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Creve Coeur Is Asked To Consider Historic Preservation Law

Tell us: what structures would you like to see protected in Creve Coeur?

The City of Creve Coeur has a Historic Preservation Committee, which according to the city's website, is primarily charged with:

  • Encouraging and aiding in the preservation and renovation of historic buildings and artifacts in the Creve Coeur community.
  • Aiding and supporting the efforts of other historic preservation groups in the city.

But Ward 2 City Councilwoman Tara Nealey pointed out Monday the city does not have a Historic Preservation ordinance that would help preserve the historic nature of buildings in the city.

Nealey and residents of Ladue Estates,  talked up the need for the city to have such an ordinance Monday night.

Lee Ann Baker, a Ladue Estates resident and Trustee, said the recognition does not by itself equal preservation. Baker said a letter writing campaign yielded interest from other mid-century modern architectural neighborhoods in having something along those lines.

Nealey said it was easy enough to see the steps other communities were taking with this period in particular just by Googling the term: mid century modern historic preservation.

A search of those terms yielded this Patch Blog from Potomac (MD) Patch.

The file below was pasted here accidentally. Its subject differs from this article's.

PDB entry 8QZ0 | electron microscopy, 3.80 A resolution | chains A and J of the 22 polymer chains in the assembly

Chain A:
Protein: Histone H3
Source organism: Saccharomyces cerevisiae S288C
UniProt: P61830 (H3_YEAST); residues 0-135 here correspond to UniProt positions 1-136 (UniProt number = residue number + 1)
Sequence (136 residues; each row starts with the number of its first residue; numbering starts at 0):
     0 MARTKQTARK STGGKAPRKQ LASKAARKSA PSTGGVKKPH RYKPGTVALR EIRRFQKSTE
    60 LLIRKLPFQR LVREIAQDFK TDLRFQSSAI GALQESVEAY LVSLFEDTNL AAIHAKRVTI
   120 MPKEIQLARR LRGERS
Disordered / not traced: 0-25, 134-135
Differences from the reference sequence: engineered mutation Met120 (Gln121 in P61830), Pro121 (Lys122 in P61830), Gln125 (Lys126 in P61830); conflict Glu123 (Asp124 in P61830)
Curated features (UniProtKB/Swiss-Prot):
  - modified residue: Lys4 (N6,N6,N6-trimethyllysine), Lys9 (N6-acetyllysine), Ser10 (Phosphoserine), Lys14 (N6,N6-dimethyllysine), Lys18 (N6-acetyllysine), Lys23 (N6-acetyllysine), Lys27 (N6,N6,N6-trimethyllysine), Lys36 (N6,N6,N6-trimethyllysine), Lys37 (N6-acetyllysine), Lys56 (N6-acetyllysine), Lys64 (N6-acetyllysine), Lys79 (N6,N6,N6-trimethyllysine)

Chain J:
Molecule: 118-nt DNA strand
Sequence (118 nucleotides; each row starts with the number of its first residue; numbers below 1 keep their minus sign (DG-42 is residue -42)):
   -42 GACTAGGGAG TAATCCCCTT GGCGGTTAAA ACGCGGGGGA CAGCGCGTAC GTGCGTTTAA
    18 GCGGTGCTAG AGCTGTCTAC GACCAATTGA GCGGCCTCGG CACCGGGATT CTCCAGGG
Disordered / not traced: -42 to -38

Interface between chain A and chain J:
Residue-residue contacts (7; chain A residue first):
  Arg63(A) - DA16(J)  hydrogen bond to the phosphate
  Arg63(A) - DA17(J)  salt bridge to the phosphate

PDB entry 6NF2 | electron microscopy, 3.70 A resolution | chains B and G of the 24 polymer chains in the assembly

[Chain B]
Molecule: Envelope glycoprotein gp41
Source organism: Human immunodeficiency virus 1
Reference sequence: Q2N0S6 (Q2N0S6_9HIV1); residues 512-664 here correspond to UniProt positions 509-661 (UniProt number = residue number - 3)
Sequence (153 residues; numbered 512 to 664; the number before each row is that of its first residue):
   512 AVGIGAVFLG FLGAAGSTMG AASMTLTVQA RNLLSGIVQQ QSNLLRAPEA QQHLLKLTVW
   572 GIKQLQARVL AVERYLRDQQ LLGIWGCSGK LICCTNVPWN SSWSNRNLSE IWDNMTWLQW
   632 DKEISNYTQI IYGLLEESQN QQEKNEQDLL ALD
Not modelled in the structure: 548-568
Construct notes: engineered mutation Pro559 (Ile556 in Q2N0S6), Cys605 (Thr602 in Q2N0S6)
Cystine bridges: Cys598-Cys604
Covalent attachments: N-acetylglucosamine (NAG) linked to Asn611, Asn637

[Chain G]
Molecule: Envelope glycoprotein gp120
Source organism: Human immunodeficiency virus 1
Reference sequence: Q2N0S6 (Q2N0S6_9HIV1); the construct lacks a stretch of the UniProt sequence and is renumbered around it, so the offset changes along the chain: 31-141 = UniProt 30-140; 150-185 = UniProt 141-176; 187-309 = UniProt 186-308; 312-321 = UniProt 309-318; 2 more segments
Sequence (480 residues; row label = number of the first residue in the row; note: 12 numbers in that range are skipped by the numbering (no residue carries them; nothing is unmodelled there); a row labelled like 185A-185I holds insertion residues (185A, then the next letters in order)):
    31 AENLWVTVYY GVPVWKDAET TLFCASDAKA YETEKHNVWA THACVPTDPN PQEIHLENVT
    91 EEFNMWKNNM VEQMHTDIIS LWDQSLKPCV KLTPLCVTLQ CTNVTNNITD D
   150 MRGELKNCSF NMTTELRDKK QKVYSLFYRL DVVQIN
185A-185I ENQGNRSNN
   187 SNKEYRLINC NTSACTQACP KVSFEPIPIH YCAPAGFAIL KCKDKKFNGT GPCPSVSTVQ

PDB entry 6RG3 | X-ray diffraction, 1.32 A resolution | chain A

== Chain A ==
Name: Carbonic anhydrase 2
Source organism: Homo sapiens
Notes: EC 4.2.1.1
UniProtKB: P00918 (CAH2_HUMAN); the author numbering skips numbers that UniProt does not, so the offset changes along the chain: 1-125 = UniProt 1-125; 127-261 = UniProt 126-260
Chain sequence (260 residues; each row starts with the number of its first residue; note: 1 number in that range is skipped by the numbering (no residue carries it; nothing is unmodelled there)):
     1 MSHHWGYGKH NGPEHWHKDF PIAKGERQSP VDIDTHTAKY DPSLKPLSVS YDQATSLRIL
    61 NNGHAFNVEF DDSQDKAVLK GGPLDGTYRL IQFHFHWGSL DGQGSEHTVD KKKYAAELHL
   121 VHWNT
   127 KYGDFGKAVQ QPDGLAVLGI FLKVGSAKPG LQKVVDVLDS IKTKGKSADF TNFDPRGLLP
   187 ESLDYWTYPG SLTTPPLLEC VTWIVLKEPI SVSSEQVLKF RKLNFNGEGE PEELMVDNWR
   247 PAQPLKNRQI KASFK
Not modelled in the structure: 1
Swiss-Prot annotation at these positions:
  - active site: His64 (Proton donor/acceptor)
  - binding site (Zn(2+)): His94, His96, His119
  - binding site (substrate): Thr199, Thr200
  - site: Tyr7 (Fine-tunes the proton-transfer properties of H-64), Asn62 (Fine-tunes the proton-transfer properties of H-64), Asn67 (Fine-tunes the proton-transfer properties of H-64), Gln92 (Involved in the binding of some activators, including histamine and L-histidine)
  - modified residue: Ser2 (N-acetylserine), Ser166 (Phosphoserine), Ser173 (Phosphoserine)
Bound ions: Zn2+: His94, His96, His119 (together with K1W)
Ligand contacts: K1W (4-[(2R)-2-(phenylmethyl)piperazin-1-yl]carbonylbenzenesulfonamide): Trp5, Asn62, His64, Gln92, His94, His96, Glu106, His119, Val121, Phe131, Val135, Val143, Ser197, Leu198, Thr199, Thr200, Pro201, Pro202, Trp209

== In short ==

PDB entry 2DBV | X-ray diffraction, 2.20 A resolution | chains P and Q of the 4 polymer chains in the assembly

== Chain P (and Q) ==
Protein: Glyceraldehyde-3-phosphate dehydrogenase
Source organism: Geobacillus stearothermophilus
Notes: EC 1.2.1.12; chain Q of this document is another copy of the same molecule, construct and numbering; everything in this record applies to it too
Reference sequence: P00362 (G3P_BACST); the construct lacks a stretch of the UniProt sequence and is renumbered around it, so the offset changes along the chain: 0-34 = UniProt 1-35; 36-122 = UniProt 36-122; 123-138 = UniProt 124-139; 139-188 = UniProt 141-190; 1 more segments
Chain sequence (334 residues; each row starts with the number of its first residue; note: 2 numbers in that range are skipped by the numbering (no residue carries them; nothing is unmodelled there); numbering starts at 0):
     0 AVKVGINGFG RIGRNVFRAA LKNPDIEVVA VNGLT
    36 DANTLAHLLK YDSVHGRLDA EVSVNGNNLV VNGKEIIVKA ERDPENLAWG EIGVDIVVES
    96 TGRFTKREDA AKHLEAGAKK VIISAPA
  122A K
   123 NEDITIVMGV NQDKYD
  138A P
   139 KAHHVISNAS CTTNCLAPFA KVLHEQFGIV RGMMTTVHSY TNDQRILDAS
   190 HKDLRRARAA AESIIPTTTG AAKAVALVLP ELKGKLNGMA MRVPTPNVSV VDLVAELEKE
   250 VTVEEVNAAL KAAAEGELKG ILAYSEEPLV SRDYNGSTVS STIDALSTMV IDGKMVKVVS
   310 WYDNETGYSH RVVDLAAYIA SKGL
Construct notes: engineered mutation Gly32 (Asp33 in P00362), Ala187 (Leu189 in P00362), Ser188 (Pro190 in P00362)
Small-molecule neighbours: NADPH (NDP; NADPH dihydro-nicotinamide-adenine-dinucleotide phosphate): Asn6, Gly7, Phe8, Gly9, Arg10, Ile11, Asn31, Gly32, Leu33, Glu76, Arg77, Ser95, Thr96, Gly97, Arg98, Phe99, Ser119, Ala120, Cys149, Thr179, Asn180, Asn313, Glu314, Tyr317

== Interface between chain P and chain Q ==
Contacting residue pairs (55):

While Nealey shared an example of an ordinance from Ohio, she has no specific set of expecations that would shape a Creve Coeur ordinance, and started with mid-century modern because it was the period during which Creve Coeur saw its building boom from the 1940s to the 1960s.

Any ordinance would not supercede subdivision indentures. Baker too, added that she did not want to "impede updates" to buildings, as long as those changes to alter the building's mid-century nature.

Council concluded the discussion Monday by directing the city's Historic Preservation Committee to explore what might be included in an ordinance.

What buildings in Creve Coeur do you think should be protected by a historic preservation ordinance? Tell us in the comment section.

flyoverland November 27, 2012 at 02:16 PM
Gee, I guess that makes me historic as I was also born in the "mid century," whatever that is. Residents should be very wary of these historic recognition laws. You will need to get permission to make changes (please note the statement, they don't want to impede updates as long as they don't alter the mid century nature. The question is who will make that determination? Probably not you. You would be ceding your private property rights to some committee empowered by the city. Some people think having a historic plaque on their front porch is cool. They then find they have "impeded" their latitude when it comes to selling their home. Let's just say someone comes along and wants to buy your "mid-century" gem and tear it down to build a new home. That is certainly not a foreign concept in Creve Coeur. Guess what? The preservation police show up and object. Take it from someone who has tried to build homes for the poor in the city where the preservation police are everywhere using their power to make life miserable for anyone who wants to do something they don't like. This is another idea that sounds good but will end up with property owners diluting their property rights.

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